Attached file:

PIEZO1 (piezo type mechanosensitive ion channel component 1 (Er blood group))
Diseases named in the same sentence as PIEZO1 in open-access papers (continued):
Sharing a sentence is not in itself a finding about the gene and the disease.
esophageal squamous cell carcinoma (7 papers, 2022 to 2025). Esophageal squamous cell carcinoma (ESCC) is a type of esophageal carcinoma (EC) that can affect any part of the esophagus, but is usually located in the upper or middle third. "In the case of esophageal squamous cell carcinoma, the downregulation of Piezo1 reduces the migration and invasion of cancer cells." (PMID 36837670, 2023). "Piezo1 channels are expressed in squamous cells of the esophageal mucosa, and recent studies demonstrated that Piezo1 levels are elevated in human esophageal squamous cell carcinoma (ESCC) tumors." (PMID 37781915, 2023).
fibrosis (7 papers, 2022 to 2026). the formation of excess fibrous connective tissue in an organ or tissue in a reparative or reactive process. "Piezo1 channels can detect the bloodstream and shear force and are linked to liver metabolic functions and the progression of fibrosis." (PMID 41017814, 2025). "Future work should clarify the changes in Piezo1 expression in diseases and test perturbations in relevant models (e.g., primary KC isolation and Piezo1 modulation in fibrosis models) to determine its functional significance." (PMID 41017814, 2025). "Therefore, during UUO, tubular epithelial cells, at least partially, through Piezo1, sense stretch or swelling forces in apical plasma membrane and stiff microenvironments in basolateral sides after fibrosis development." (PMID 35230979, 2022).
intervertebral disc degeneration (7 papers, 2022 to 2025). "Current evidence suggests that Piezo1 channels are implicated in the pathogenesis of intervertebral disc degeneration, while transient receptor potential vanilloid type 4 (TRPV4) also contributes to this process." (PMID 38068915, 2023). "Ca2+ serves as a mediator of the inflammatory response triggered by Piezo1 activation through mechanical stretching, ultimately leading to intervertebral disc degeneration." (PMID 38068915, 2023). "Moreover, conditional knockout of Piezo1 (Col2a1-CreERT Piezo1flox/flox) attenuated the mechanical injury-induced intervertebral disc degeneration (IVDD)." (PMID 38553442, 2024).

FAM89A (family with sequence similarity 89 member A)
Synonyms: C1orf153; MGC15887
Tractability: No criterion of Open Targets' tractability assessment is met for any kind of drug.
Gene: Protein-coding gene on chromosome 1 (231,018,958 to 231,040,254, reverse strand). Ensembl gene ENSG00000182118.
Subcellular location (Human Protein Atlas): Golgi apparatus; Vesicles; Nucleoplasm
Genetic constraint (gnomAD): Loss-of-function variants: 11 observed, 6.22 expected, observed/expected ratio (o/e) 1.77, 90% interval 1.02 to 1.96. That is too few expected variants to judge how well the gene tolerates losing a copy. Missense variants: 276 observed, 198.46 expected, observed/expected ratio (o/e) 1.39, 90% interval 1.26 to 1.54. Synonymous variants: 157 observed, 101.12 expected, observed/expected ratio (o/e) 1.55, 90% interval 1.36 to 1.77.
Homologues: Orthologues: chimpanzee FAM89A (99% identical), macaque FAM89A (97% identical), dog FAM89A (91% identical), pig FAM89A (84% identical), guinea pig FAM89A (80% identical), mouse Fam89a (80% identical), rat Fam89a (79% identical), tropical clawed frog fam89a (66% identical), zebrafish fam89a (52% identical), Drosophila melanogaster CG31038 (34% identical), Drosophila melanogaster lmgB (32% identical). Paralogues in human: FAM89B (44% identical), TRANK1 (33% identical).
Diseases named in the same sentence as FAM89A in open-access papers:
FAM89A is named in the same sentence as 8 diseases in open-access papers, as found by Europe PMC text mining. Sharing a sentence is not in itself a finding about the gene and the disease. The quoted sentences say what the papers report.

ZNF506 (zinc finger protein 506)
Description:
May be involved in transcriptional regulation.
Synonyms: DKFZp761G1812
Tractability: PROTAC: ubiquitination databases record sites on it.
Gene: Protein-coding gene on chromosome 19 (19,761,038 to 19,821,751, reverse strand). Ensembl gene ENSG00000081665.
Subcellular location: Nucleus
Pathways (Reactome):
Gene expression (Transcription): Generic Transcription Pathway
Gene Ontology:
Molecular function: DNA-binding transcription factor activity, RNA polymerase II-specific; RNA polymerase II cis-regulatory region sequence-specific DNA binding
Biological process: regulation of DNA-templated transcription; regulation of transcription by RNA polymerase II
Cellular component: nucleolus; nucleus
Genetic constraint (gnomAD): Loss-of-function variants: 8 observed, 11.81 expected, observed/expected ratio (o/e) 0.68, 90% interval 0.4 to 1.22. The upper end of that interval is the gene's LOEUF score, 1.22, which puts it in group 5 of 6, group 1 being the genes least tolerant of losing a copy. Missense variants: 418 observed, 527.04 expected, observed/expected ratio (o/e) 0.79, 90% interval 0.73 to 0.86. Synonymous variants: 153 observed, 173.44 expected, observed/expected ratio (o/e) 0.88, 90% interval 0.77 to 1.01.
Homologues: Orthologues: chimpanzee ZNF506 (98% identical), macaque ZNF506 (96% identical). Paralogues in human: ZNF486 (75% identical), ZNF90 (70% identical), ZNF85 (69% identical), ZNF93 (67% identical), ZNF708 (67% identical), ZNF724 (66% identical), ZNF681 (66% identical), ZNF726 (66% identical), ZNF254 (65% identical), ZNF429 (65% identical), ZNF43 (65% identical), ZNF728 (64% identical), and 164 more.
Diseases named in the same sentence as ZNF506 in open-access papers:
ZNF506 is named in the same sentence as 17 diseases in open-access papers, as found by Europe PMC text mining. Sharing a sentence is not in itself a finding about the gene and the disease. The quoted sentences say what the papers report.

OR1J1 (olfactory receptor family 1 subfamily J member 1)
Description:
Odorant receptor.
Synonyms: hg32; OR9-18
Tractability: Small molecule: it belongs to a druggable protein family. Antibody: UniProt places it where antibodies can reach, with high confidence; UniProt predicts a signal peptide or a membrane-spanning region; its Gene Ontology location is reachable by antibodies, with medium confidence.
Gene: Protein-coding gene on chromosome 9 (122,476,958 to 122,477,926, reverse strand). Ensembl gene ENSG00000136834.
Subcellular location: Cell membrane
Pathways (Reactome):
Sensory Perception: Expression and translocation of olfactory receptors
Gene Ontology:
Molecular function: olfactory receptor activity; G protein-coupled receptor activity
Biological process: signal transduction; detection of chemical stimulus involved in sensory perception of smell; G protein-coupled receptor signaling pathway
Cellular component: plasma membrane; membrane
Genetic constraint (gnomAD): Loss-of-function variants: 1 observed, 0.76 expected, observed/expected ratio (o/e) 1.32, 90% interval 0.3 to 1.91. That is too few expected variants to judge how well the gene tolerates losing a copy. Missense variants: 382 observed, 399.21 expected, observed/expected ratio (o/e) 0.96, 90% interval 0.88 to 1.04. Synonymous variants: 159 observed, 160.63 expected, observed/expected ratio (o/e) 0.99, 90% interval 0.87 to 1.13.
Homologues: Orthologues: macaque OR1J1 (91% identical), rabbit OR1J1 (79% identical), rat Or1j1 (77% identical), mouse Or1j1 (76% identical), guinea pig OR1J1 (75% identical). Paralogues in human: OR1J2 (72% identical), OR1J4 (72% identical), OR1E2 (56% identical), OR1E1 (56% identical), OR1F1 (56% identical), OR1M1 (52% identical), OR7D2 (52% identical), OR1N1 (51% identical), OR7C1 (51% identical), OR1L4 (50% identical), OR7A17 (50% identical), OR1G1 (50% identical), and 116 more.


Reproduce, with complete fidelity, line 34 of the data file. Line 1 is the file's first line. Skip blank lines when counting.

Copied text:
Description: